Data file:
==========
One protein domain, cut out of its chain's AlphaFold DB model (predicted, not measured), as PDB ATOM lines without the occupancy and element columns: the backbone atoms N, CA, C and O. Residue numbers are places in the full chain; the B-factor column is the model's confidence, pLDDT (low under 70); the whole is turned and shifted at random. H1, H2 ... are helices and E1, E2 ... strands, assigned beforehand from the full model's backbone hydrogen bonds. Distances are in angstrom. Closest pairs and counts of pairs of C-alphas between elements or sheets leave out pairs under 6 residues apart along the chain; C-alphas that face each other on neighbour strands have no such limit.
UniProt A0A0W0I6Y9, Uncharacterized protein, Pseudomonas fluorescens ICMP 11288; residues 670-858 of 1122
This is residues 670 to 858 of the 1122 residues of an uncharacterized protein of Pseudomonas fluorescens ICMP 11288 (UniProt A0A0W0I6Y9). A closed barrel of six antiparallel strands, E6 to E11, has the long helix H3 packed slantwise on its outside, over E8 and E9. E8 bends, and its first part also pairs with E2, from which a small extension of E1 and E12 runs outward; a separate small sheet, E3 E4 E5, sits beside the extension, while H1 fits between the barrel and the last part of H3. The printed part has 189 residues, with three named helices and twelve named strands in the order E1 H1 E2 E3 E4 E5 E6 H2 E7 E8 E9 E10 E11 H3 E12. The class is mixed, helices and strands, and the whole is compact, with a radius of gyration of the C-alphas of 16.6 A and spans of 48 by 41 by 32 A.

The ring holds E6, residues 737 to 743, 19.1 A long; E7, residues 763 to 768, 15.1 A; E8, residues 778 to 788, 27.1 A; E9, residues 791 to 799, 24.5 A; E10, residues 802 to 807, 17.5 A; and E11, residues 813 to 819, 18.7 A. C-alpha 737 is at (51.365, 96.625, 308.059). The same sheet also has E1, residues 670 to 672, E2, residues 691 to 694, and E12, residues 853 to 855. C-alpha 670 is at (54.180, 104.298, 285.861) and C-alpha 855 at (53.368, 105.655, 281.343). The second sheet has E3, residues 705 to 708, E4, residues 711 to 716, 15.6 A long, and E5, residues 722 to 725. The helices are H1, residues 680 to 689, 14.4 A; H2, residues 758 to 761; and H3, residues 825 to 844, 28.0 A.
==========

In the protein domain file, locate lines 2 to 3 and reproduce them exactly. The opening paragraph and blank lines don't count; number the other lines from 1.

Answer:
This is residues 670 to 858 of the 1122 residues of an uncharacterized protein of Pseudomonas fluorescens ICMP 11288 (UniProt A0A0W0I6Y9). A closed barrel of six antiparallel strands, E6 to E11, has the long helix H3 packed slantwise on its outside, over E8 and E9. E8 bends, and its first part also pairs with E2, from which a small extension of E1 and E12 runs outward; a separate small sheet, E3 E4 E5, sits beside the extension, while H1 fits between the barrel and the last part of H3. The printed part has 189 residues, with three named helices and twelve named strands in the order E1 H1 E2 E3 E4 E5 E6 H2 E7 E8 E9 E10 E11 H3 E12. The class is mixed, helices and strands, and the whole is compact, with a radius of gyration of the C-alphas of 16.6 A and spans of 48 by 41 by 32 A.

The ring holds E6, residues 737 to 743, 19.1 A long; E7, residues 763 to 768, 15.1 A; E8, residues 778 to 788, 27.1 A; E9, residues 791 to 799, 24.5 A; E10, residues 802 to 807, 17.5 A; and E11, residues 813 to 819, 18.7 A. C-alpha 737 is at (51.365, 96.625, 308.059). The same sheet also has E1, residues 670 to 672, E2, residues 691 to 694, and E12, residues 853 to 855. C-alpha 670 is at (54.180, 104.298, 285.861) and C-alpha 855 at (53.368, 105.655, 281.343). The second sheet has E3, residues 705 to 708, E4, residues 711 to 716, 15.6 A long, and E5, residues 722 to 725. The helices are H1, residues 680 to 689, 14.4 A; H2, residues 758 to 761; and H3, residues 825 to 844, 28.0 A.